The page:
Archive for October, 2013

Invite These “Bells” To Next Spring’s Garden Ball

Fall planting of many kinds of bulbs is a worthwhile long term investment of your time. Many bulbs (and corms) like daffodils and crocuses will naturalize where you plant them. They also bloom for long periods from late winter into spring. Bulbs bloom nice their first spring; flower heavier the second year; and multiply each […]

Willow Oak Very Reliable As Street Or Park Tree

Willow oak (Quercus phellos) is medium to large, deciduous tree, part of the red oak group. It is noted for willow-like oak foliage and growth rate after a 2 year establishment period is moderate (USDA hardiness zones 5-9). Willow oak grows 50-75 feet tall and 30-35 feet wide with a rounded top or canopy. Young […]

Better Red Fall Leaf Color On American Hornbeam

American hornbeam (Carpinus caroliniana), aka ironwood or muscle wood, grows primarily in moist, slightly acidic soils along woodland rivers and streams (USDA hardiness zones 3-9). This native hornbeam adapts to either wet or dry ground as long as soil moisture drains adequately. It copes with tough urban conditions including on non-irrigated parking lots and on […]

Fall Is Spring Bulb Planting Time

If you love spring flowering tulips, daffodils and other spring-flowering bulbs, some planning and planting chores should be set into motion this fall. Spring flower bulbs should be planted when cool soil temperatures (below 55 °F) return. For gardeners living in the Southern Appalachian region (USDA hardiness zones 6 and 7), bulb planting begins in […]

Popular Landscape Trees Deer Don’t Like

This title is somewhat misleading. Deer will eat or sample (nibble) on any landscape plant, particularly if they are hungry enough. Deer also do not read lists of plants they’re suppose to leave alone. The following list of deer resistant plants is a sampling from reports across the U.S. It does not include every tree […]

ShiShi Gashira Camellia So Far Holding Up to Zone 6-b Winters

Camellias bloom at a time when most trees and shrubs are not flowering. Growing them is no longer a dream for gardeners who do not live in the deep South. A number of “designated zone 6 hardy” cultivars prosper in the Southern Appalachian region (USDA hardiness zones 6 and 7). ‘ShiShi Gashira’ camellia (Camellia hiemalis) […]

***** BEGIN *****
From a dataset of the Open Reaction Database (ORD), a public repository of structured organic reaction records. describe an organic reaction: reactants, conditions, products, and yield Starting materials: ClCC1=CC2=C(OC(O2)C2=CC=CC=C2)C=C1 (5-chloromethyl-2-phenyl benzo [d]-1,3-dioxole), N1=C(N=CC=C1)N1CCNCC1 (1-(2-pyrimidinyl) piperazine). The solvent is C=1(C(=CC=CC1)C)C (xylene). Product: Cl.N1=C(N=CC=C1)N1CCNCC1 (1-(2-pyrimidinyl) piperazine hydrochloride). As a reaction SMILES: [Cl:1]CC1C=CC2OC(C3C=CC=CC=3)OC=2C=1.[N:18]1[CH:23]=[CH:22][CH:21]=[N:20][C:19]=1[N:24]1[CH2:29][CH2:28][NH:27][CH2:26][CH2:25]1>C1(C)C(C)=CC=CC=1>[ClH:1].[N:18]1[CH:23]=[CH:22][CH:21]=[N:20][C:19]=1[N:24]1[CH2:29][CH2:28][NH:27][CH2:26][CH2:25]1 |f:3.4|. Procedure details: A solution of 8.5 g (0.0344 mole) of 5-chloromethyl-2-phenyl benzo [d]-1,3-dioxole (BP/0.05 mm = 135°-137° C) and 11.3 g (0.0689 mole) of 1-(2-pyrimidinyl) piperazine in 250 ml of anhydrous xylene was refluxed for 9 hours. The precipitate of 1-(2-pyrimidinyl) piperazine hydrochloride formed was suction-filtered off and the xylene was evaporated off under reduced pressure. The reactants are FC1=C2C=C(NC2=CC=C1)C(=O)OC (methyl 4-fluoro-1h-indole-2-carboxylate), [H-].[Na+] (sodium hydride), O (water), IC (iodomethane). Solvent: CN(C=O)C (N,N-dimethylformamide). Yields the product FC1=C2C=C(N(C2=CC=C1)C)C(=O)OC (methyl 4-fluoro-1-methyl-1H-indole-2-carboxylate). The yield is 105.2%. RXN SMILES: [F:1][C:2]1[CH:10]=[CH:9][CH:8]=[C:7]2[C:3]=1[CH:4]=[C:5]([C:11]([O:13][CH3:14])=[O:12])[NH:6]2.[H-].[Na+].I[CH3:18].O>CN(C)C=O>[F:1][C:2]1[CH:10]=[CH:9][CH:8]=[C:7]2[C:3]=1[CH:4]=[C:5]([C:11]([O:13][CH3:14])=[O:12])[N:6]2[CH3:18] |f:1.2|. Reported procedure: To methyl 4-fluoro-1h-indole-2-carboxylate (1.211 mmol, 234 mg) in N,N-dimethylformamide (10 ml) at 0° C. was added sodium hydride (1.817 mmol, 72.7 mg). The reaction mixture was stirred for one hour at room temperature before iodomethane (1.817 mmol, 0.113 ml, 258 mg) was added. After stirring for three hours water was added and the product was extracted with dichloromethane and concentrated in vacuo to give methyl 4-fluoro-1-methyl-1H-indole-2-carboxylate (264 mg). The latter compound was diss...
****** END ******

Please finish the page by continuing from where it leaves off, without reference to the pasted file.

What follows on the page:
Three New Hardy Fall Blooming Camellias

Three Zone 6 winter hardy camellias are becoming more available. A recent visit to a local camellia grower found these three fall bloomers: ‘Long Island Pink’, ‘Londontowne Blush’, and ‘Sweet October’ in full floral regalia. The first two are reliably hardy in USDA zone 6 and a third nearly so. ‘Long Island Pink’ was found […]

Timing Fall Leaf Color Of Red Maple Cultivars

Red maple (Acer rubrum) is one of the most popular large street and shade tree in the Southern Appalachian region (USDA hardiness zones 6 and 7). Most cultivars average 40-60 feet tall in height. Tiny red flowers burst open early, often before the official first day of spring. Flowers give way to reddish double winged […]

Too Early Fall Color A Telltale Signal Of Tree In Trouble

Early leaf color or premature leaf drop often tells a property owner that their tree(s) may not be healthy. Photo above, taken in front of a new subdivision, says alot. Large red maples show leaf color weeks ahead of their natural timeline. Notice the narrow median where the trees are planted. The cause of early […]

Paperbark Maple Offers 4- Seasons Landscape Interest

In the winter some gardeners get excited about tree bark, particularly if you own a paperbark maple (Acer griseum). This small 25 to 30 foot tall tree has an upright spreading branching habit. The cinnamon-colored bark flakes off naturally in thin strips or chips. Horticulturists call this “exfoliating”. The sturdy branches are not prone to […]